that a1j , a2j , · · · , am
j are distinct for every j (j =
1, 2, · · · , n). We can also see that ai1 ai2 · · · ain
is a permutation of ai1 ai2 · · · ain for each i(i =
1, 2, · · · , m).
2
0
x=x,
y = y0 .
It is easy to see that if (x, y) and (x0 , y 0 ) are
vertices in (G × H, w × u), then
dG×H,w×u ((x, y), (x0 , y 0 ))
= dG,w (x, x0 ) + dH,u (y, y 0 ).
Now we will establish a product result about
displacements of weighted graphs. We begin with
a lemma.
Now we prove the product result for displacements.
Theorem 3.2 Suppose that (G, w), (H, u) are
connected weighted graphs, and the orders of G
and H are m and n respectively. Then
Lemma 3.1 Let X be the set {x1 , x2 , · · · , xm },
and A be an m by n matrix
D(G × H, w × u) = nD(G, w) + mD(H, u).
99
The 27th Workshop on Combinatorial Mathematics and Computation Theory
Proof. First we prove that D(G × H, w × u) ≥
nD(G, w) + mD(H, u). Let π1 be a permutation
of V (G) such that DG,w (π1 ) = D(G, w). Let π2
be a permutation of V (H) such that DH,u (π2 ) =
D(H, u). Define π : V (G × H) → V (G × H) by
π(x, y) = (π1 (x), π2 (y)). Then
Here we show that D1 ≤ n D(G, w). Let V (G) =
{x1 , x2 , · · · , xm }, V (H) = {y1 , y2 , · · · , yn }. Since π
is a permutation of V (G × H), we have {π(xi , yj ) :
1 ≤ i ≤ m, 1 ≤ j ≤ n} = {(xi , yj ) : 1 ≤ i ≤ m,
1 ≤ j ≤ n}. Thus each xi (1 ≤ i ≤ m) appears n
times in the array
(p1 (π(xi , yj )))1≤i≤m,1≤j≤n .
(x,y)∈V (G×H)
X
dG×H,w×u ((x, y), (π1 (x), π2 (y)))
(x,y)∈V (G×H)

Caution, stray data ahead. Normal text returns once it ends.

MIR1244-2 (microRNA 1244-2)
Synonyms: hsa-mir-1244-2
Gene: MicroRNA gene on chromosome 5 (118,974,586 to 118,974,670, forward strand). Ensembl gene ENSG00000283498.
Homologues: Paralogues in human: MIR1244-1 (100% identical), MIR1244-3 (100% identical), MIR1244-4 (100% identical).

X
=
(dG,w (x, π1 (x)) + dH,u (y, π2 (y)))
(x,y)∈V (G×H)
X
=
dG,w (x, π1 (x))
Let aij = p1 (π(xi , yj )), 1 ≤ i ≤ m, 1 ≤ j ≤ n. By
Lemma 3.1, for each i (i = 1, 2, · · · , m), there exists a permutation ai1 ai2 · · · ain of ai1 ai2 · · · ain such
that for each j (j = 1, 2, · · · , n), {a1j , a2j , · · · am
j } =
{x1 , x2 , · · · xm }. Thus
X X
D1 =
dG,w (xi , p1 (π(xi , yj )))
1≤i≤m 1≤j≤n
(x,y)∈V (G×H)
X
+
dH,u (y, p2 (π(x, y))).
(x,y)∈V (G×H)
DG×H,w×u (π)
X
=
dG×H,w×u ((x, y), π(x, y))
=
X
D2 =
=
dH,u (y, π2 (y))
X
X
dG,w (xi , aij )
1≤i≤m 1≤j≤n
(x,y)∈V (G×H)
=
= nDG,w (π1 ) + mDH,u (π2 )
= nD(G, w) + mD(H, u).
X
X
dG,w (xi , aij )
1≤i≤m 1≤j≤n
=
Since D(G × H, w × u) ≥ DG×H,w×u (π), we
have D(G × H, w × u) ≥ n D(G, w) + m D(H, u).
Next we prove the reverse inequality D(G ×
H, w × u) ≤ n D(G, w) + m D(H, u). Let π be an
arbitrary permutation of V (G × H). We will show
that DG×H,w×u (π) ≤ n D(G, w) + m D(H, u). Let
p1 be the function from V (G × H) to V (G) such
that p1 (x, y) = x for (x, y) ∈ V (G × H), and p2
be the function from V (G × H) to V (H) such that
p2 (x, y) = y for (x, y) ∈ V (G × H). Note
X
X
dG,w (xi , aij )
1≤j≤n 1≤i≤m
≤
X
D(G, w)
1≤j≤n
= n D(G, w).
Similarly, we can show that D2 ≤ m D(H, u).
Thus
DG×H,w×u (π)
dG×H,w×u ((x, y), π(x, y))
= dG×H,w×u ((x, y), (p1 (π(x, y)), p2 (π(x, y))))
= dG,w (x, p1 (π(x, y))) + dH,u (y, p2 (π(x, y))).
= D1 + D2
≤ n D(G, w) + m D(H, u).
Since π is an arbitrary permutation of V (G × H),
we obtain
D(G × H, w × u) ≤ n D(G, w) + m D(H, u).
This completes the proof.
2
Thus
DG×H,w×u (π)
X
=
dG×H,w×u ((x, y), π(x, y))
References
[1] F. Buckley and F. Harary, Distance in Graphs,
(x,y)∈V (G×H)
X
=
dG,w (x, p1 (π(x, y)))
[2] A. Kang and D. Ault, Some properties of a
centroid of a free tree, Inform. Process. Lett.
4, No. 1 (1975) 18-20.
(x,y)∈V (G×H)
+
X
dH,u (y, p2 (π(x, y))).
(x,y)∈V (G×H)
[3] C. Lin, Y.-J. Zhang and J.-L. Shang, Statuses
of Graphs, Proceedings of the 26th Workshop
on Combinatorial Mathematics and Computation Theory (2009) 282-287.
Let
D1 =
X
dG,w (x, p1 (π(x, y))),
(x,y)∈V (G×H)
100
The 27th Workshop on Combinatorial Mathematics and Computation Theory
[4] O. Kariv and S.L. Hakimi, An algorithmic approach to network location problems. II: The
p-medians, Siam J. Appl. Math. 37 (1979) 539560.
[5] E.T.H. Wang, The symmetric group as a metric space, E2424, Amer. Math. Monthly (1974)
668-670.
101
```